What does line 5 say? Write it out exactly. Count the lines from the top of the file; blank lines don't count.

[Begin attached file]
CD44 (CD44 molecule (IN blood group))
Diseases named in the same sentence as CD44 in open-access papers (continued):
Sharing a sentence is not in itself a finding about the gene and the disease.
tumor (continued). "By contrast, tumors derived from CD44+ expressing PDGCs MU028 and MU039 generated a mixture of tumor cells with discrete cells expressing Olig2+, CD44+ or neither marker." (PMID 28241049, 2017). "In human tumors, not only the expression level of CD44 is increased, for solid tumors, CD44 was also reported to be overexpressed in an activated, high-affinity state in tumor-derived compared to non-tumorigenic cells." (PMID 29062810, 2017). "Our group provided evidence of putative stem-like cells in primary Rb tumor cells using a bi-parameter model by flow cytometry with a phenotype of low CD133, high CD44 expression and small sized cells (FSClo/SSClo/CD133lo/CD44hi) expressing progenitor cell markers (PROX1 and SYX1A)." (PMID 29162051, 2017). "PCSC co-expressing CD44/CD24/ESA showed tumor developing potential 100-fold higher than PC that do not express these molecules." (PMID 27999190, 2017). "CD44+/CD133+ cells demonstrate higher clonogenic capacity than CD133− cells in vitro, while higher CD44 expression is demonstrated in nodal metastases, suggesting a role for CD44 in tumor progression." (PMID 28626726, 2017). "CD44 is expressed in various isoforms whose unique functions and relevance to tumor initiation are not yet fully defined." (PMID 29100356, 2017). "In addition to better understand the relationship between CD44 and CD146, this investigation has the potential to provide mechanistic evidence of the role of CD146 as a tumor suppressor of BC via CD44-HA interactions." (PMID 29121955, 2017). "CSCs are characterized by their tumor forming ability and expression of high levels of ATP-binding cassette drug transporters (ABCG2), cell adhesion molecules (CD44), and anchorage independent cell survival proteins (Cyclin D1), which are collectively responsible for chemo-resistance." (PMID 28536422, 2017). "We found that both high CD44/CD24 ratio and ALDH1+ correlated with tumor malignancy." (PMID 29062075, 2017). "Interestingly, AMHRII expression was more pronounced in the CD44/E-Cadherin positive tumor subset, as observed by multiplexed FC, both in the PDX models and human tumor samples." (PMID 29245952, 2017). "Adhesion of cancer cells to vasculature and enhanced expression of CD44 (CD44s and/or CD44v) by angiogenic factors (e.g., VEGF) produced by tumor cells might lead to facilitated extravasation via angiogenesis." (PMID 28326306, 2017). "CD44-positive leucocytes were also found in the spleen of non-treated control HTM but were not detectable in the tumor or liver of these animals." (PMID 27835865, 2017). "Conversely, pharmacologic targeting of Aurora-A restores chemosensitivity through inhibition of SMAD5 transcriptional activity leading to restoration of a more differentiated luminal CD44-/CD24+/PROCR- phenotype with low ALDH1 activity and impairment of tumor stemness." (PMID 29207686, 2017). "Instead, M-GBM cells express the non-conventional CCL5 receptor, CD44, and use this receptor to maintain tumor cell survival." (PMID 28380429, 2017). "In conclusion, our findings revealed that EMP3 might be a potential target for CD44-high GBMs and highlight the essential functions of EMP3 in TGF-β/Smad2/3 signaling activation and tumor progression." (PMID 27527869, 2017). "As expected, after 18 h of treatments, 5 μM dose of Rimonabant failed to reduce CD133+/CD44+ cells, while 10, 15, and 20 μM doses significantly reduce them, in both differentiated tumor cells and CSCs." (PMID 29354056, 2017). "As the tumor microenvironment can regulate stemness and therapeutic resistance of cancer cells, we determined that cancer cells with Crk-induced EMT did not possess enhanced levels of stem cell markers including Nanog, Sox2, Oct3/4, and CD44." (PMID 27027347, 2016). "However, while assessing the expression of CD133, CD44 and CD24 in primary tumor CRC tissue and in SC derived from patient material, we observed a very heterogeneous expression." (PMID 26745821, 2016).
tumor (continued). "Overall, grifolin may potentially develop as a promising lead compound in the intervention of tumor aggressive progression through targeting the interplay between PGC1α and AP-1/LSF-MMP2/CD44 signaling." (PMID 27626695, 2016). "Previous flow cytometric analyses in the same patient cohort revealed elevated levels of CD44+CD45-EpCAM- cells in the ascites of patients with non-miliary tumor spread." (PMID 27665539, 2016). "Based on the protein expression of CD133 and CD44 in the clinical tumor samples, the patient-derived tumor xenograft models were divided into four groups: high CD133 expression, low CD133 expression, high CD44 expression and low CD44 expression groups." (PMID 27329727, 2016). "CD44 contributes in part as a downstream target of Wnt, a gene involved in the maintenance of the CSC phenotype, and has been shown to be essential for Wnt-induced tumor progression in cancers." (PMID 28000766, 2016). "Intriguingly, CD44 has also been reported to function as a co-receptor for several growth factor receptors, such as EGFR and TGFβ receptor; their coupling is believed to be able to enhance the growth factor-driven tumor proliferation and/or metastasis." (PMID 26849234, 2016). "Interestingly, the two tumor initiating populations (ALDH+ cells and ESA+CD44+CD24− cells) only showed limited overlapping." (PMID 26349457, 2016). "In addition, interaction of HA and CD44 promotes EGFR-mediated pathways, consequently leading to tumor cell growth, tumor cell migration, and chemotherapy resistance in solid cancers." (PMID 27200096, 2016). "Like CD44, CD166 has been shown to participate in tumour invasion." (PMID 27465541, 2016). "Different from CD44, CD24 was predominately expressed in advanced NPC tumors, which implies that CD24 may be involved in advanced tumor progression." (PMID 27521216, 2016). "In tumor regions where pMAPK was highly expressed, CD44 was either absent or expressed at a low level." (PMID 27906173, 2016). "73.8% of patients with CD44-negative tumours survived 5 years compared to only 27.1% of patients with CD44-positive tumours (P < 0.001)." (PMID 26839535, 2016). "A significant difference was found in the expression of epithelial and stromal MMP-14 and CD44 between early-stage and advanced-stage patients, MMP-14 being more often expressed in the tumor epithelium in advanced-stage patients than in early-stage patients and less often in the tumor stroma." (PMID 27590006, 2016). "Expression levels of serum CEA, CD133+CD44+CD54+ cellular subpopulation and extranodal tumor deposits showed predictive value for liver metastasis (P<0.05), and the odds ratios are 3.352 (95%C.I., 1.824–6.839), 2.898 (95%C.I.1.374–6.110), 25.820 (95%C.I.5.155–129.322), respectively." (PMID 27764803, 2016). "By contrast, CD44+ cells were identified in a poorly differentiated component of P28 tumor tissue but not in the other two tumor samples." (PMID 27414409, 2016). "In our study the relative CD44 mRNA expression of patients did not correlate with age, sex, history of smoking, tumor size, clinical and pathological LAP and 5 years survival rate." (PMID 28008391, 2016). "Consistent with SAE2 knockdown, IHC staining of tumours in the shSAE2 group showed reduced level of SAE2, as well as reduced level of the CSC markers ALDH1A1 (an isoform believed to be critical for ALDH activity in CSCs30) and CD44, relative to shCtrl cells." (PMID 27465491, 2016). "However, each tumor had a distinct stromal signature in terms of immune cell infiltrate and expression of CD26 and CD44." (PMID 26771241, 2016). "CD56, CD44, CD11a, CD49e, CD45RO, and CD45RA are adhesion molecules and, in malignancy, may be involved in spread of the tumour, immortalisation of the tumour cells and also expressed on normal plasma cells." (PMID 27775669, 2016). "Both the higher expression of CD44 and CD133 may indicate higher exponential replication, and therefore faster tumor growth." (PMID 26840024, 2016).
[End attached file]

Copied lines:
tumor (continued). "Overall, grifolin may potentially develop as a promising lead compound in the intervention of tumor aggressive progression through targeting the interplay between PGC1α and AP-1/LSF-MMP2/CD44 signaling." (PMID 27626695, 2016). "Previous flow cytometric analyses in the same patient cohort revealed elevated levels of CD44+CD45-EpCAM- cells in the ascites of patients with non-miliary tumor spread." (PMID 27665539, 2016). "Based on the protein expression of CD133 and CD44 in the clinical tumor samples, the patient-derived tumor xenograft models were divided into four groups: high CD133 expression, low CD133 expression, high CD44 expression and low CD44 expression groups." (PMID 27329727, 2016). "CD44 contributes in part as a downstream target of Wnt, a gene involved in the maintenance of the CSC phenotype, and has been shown to be essential for Wnt-induced tumor progression in cancers." (PMID 28000766, 2016). "Intriguingly, CD44 has also been reported to function as a co-receptor for several growth factor receptors, such as EGFR and TGFβ receptor; their coupling is believed to be able to enhance the growth factor-driven tumor proliferation and/or metastasis." (PMID 26849234, 2016). "Interestingly, the two tumor initiating populations (ALDH+ cells and ESA+CD44+CD24− cells) only showed limited overlapping." (PMID 26349457, 2016). "In addition, interaction of HA and CD44 promotes EGFR-mediated pathways, consequently leading to tumor cell growth, tumor cell migration, and chemotherapy resistance in solid cancers." (PMID 27200096, 2016). "Like CD44, CD166 has been shown to participate in tumour invasion." (PMID 27465541, 2016). "Different from CD44, CD24 was predominately expressed in advanced NPC tumors, which implies that CD24 may be involved in advanced tumor progression." (PMID 27521216, 2016). "In tumor regions where pMAPK was highly expressed, CD44 was either absent or expressed at a low level." (PMID 27906173, 2016). "73.8% of patients with CD44-negative tumours survived 5 years compared to only 27.1% of patients with CD44-positive tumours (P < 0.001)." (PMID 26839535, 2016). "A significant difference was found in the expression of epithelial and stromal MMP-14 and CD44 between early-stage and advanced-stage patients, MMP-14 being more often expressed in the tumor epithelium in advanced-stage patients than in early-stage patients and less often in the tumor stroma." (PMID 27590006, 2016). "Expression levels of serum CEA, CD133+CD44+CD54+ cellular subpopulation and extranodal tumor deposits showed predictive value for liver metastasis (P<0.05), and the odds ratios are 3.352 (95%C.I., 1.824–6.839), 2.898 (95%C.I.1.374–6.110), 25.820 (95%C.I.5.155–129.322), respectively." (PMID 27764803, 2016). "By contrast, CD44+ cells were identified in a poorly differentiated component of P28 tumor tissue but not in the other two tumor samples." (PMID 27414409, 2016). "In our study the relative CD44 mRNA expression of patients did not correlate with age, sex, history of smoking, tumor size, clinical and pathological LAP and 5 years survival rate." (PMID 28008391, 2016). "Consistent with SAE2 knockdown, IHC staining of tumours in the shSAE2 group showed reduced level of SAE2, as well as reduced level of the CSC markers ALDH1A1 (an isoform believed to be critical for ALDH activity in CSCs30) and CD44, relative to shCtrl cells." (PMID 27465491, 2016). "However, each tumor had a distinct stromal signature in terms of immune cell infiltrate and expression of CD26 and CD44." (PMID 26771241, 2016). "CD56, CD44, CD11a, CD49e, CD45RO, and CD45RA are adhesion molecules and, in malignancy, may be involved in spread of the tumour, immortalisation of the tumour cells and also expressed on normal plasma cells." (PMID 27775669, 2016). "Both the higher expression of CD44 and CD133 may indicate higher exponential replication, and therefore faster tumor growth." (PMID 26840024, 2016).